About DELTA campaign


Large-scale atmospheric circulation in the high latitude thermosphere has been investigated by many modeling studies and satellite observations. Compared to the large-scale circulation, meso-scale (1-1000 km) phenomena such as the thermospheric response to auroral disturbance are not well understood. In recent years, measurements of neutral winds by the chemical release technique in the high latitude thermosphere have been conducted, and thereby strong winds and wind shears are found to exist. However, a cause of the wind structure particularly in the vertical direction is not elucidated mainly because of uncertainty in the related parameters, which are necessary for the modeling study. Simultaneous observations of the neutral atmospheric temperature, the neutral wind, and the auroral energy input are necessary for further understanding of the thermospheric response to the auroral disturbance.

"DELTA" is the acronym for "Dynamics and Energetics of the Lower Thermosphere in Aurora". In another sense, this campaign is a collaboration among three instruments, a sounding rocket, the EISCAT radar, and ground-based optical instruments.

Science Objectives and Instrumentation

Main objective of this rocket campaign is to study the dynamics and energetics in the lower thermosphere accompanied with the auroral activity. In this campaign, rocket-borne instruments and two remote (ground-based) facilities will be simultaneously operated as explained below:

  1. Measurements of neutral atmospheric temperature and density, the auroral emission rate, and the electron temperature and density by the rocket-borne instruments
  2. Measurements of the ion drift, temperature and density as well as electron temperature and density by EISCAT radar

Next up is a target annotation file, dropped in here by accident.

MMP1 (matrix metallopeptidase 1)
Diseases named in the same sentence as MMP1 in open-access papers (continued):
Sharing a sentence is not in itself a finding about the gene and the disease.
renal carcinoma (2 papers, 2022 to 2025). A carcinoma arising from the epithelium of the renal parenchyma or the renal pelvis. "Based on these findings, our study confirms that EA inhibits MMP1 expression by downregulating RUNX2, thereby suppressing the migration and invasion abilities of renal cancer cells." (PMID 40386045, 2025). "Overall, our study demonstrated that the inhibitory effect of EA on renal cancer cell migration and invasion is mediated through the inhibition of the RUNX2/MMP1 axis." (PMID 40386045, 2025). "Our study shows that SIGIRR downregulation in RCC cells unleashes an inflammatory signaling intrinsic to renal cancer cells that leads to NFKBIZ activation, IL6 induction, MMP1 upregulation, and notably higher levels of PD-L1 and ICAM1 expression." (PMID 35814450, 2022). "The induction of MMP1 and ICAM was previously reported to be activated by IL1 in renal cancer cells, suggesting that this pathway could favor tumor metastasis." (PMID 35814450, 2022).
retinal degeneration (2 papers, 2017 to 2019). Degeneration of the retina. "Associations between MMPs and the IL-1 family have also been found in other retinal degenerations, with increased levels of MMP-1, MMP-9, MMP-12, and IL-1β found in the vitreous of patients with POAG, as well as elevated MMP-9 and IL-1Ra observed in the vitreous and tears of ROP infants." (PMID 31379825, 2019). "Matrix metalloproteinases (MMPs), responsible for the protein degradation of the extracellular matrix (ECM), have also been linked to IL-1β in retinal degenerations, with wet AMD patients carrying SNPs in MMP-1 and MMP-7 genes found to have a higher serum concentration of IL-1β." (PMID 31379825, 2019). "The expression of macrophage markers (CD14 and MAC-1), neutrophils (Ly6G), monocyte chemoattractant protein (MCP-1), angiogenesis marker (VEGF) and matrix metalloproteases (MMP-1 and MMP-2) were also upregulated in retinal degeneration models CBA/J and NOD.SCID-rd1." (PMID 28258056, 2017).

3. Measurements of the neutral wind and temperature by the ground-based Fabry-Perot Interferometer (FPI)

A vertical profile of the neutral temperature/density and the auroral emission rate were measured by the sounding rocket while the ion drift and the neutral wind were provided by the EISCAT radar and the FPI observations, respectively. A list of the rocket-borne and ground-based instruments is shown below.

List of instruments and observation altitude. Click on the image to enlarge.

Rocket Launch and Geophysical Condition

Japanese sounding rocket "S-310-35" was successfully launched from Andøya Rocket Range in Norway, at 00:33 UT on 13 December 2004. The apex height was about 140 km. Other ground-based instruments are located in the north of Scandinavian Peninsula, as shown below.

Map of the launch site and observatories. Click on the image to enlarge. The dotted line in the map shows the trajectory projected into the Earth surface.

The EISCAT radar observed an enhancement of the electron density due to ionization by the precipitating electrons for more than half an hour before. The magnetogram data also indicate the auroral jet current was flowing over the area. The all-sky cameras obtained images, which shows that several bright auroral arcs were passing through the sky during the flight of the rocket.